Where Do California’s Wildfires Actually Come From?

November 11, 2019 Updated: November 13, 2019

As political rhetoric flies between politicians about California’s wildfires and whether climate or forest management is to blame, the smoke just keeps getting thicker.

In a recent Twitter firestorm, President Donald Trump said, “The Governor of California, @GavinNewsom, has done a terrible job of forest management. I told him from the first day we met that he must ‘clean’ his forest floors regardless of what his bosses, the environmentalists, DEMAND of him. Must also do burns and cut fire stoppers.”

In response, Gov. Gavin Newsom tweeted: “You don’t believe in climate change. You are excused from this conversation.”

Soon after Democratic presidential primary contender U.S. Sen. Kamala Harris (D-Calif.) wrote: “Raking leaves is as effective at combatting the climate crisis as your phone’s spellcheck is at fixing your tweets. @Gavin Newsom is doing his job. Maybe you should try it.”

However, the California Department of Forestry and Fire Protection (CalFire) reports that more than 90 percent of fires in California are started by humans creating that first spark. In California, arson, unattended campfires, fireworks, cigarettes, cars, and power lines have been attributed to an increase in the number of fires.

A 2017 study found that although regional warming and drying may be related to fire frequency and size, as well as longer fire seasons, “there can be no fire without an ignition source,” and “the role that humans play in starting these fires and the direct role of human-ignitions on recent increases in wildfire activity have been overlooked in public and scientific discourse.”

The study calculated that 84 percent of wildfires in the Unites States were caused by human-related activity while the remaining 16 percent were caused by lightning.

Ron Nehring, former chairman of the California Republican Party who was appointed by then-Gov. Arnold Schwarzenegger to the California Board of Forestry and Fire Protection, believes that blaming wildfires on climate change is not helpful.

“I actually dealt with these issues first-hand when my neighborhood burned to the ground in the 2003 Cedar Fire,” said Nehring.

“Climate change is not the cause of California wildfires,” Nehring told The Epoch Times in an interview. “So, let’s start with that. That is not the cause, and therefore because wildfire has been a phenomena in the state as long as there have been human beings here—and we will continue to have fires for years to come—we have to take steps to mitigate the risks at both the public lands level and at the individual homeowner level.”

Recent wildfires have been a century in the making and likely have more to do with forest management mistakes than climate change, he said.

“Every time there is a fire, we rush to put it out. You have this hundred-year buildup of fuel that has been exacerbated by the bark beetle in California, which has produced hundreds of millions of dead trees that are also fuel,” Nehring said.

Pressure from environmental lobby groups and animosity towards the timber industry have led to a much thicker tree density, he said. The closure and “rewilding” of access roads to the back country and a reduction in firebreaks haven’t helped.

“I think it’s important for firefighters to have access to every square inch of our public lands. We have the ability to deploy aircraft … into areas where we don’t have roads, but aircraft can’t operate 24 hours a day. They have difficulty operating in adverse wind conditions, for example, or at night conditions and so on,” Nehring said.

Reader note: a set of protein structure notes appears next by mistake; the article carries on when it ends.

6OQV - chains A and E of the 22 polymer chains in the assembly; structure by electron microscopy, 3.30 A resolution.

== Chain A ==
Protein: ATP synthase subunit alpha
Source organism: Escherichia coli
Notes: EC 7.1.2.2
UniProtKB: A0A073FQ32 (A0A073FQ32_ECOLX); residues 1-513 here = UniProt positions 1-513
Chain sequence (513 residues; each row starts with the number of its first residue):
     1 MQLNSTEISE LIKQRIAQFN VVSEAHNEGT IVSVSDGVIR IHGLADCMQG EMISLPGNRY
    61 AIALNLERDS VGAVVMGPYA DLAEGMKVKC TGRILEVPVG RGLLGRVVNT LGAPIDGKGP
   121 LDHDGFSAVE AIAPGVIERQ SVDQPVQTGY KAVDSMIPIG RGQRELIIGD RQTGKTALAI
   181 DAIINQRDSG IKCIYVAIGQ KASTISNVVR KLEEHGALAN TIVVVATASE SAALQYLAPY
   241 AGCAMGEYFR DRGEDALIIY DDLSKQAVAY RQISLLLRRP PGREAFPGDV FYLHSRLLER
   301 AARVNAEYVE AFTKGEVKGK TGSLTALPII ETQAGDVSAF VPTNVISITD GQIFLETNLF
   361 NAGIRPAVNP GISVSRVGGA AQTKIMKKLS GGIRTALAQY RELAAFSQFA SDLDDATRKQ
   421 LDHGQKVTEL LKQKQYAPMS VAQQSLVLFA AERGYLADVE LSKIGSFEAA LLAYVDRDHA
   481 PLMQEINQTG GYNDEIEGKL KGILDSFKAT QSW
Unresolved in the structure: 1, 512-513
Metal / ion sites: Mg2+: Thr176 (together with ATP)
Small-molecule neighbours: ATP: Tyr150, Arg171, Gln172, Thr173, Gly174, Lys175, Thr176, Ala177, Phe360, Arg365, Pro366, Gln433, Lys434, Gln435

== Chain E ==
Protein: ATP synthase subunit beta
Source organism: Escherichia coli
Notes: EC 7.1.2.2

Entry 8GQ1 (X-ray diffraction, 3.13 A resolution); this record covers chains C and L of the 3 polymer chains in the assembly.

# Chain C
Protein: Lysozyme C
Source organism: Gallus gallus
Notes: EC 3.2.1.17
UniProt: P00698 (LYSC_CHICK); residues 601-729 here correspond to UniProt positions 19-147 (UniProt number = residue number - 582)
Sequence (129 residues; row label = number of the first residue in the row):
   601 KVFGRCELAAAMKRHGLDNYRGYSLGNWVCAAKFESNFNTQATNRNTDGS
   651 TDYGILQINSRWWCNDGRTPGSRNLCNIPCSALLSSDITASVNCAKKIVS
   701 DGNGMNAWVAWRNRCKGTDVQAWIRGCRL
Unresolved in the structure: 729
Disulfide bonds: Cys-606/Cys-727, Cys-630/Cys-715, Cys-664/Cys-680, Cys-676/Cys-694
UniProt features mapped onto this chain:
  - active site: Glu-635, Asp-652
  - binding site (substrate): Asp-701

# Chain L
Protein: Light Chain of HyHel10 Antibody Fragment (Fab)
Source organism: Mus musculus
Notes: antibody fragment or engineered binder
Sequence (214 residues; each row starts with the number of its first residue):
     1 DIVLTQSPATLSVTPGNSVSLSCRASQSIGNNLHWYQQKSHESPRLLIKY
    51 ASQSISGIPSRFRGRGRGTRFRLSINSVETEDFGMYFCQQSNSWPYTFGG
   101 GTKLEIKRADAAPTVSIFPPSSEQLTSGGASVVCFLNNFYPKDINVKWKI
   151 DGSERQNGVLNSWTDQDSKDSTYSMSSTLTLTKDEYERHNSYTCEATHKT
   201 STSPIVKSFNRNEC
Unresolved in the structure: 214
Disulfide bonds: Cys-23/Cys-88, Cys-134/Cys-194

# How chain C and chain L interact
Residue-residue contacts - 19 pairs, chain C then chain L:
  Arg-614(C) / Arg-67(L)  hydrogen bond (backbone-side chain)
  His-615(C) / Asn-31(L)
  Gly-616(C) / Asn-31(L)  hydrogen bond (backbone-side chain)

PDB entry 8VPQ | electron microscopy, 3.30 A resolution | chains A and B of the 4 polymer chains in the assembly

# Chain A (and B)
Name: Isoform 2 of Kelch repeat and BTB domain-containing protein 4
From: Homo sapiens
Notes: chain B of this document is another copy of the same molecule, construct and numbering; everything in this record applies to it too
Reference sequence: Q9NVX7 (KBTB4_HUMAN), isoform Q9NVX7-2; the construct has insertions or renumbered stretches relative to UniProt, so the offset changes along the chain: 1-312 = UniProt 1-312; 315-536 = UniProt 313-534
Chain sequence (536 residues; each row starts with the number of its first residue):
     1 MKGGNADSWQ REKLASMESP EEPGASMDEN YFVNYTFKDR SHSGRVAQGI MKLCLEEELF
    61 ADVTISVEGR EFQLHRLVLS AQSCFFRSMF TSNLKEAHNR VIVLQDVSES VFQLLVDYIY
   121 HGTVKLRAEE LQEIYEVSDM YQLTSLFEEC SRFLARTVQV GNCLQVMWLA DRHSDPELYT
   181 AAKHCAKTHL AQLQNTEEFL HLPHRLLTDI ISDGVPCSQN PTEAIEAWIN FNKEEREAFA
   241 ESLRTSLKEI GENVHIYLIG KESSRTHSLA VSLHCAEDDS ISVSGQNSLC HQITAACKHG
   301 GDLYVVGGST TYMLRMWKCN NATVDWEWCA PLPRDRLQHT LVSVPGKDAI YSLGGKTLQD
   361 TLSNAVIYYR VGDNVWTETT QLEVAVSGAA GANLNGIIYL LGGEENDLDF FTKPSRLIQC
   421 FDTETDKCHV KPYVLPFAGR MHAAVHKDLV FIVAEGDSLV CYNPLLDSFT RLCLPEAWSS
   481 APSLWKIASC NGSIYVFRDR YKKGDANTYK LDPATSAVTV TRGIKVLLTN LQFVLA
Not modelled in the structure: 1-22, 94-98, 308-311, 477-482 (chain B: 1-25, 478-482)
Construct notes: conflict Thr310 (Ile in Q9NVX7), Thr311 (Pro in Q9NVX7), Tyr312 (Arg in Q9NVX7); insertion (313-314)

According to a recent Stanford University study, about 84 percent of the 300,624 wildfires in California over the last decade occurred in high-risk areas, “in the wildland–urban interface, where wildfires pose the greatest threat to human life.”

“Wildfires are a critical part of some ecosystems, but the vast majority in the U.S. are human-caused. Many of them originate in the same hotspots, such as roadsides, campgrounds and remote electrical lines, time after time,” according to Rob Jordan for the Stanford Woods Institute for the Environment.

Meawhile, PG&E is spending about $2.4 billion a year to comply with Senate Bill 100. The legislation, enacted in 2018, requires PG&E to help fund renewable energy sources, such as solar- and wind-generated power. The state’s goal is to have 100 percent of the state’s electricity supply renewable by 2045.

State Sen. Jim Nielsen, (R-Tehama) and Assemblyman James Gallagher (R-Yuba City) contends PG&E’s money would be better spent on fire prevention, according a recent media release.

“There is no doubt that PG&E’s mismanagement is the primary culprit in these devastating fires and PSPS events. But policies coming out of the State Capitol that distract from these primary objectives only make matters worse,” said Gallagher in a statement.

“Dollars spent on forestry management have been found to do more to reduce carbon than other measures. Science shows that redirecting funding to forestry management gets us a better bang for our buck in carbon reduction.”

Former Gov. Jerry Brown was also chided by Trump regarding forest management and ended up quietly signing two legislative bills aimed at fixing the most egregious errors in the state’s fire management policies before he left office.

Not only does the state have to do more to remove sources of ignition, but individual homeowners should also do more to prevent fire from spreading, “whether that means getting pine needles out of the gutters or ensuring you don’t have a wooden fence that comes right up to your house or that you don’t build a shed right up against the house,” Nehring said.

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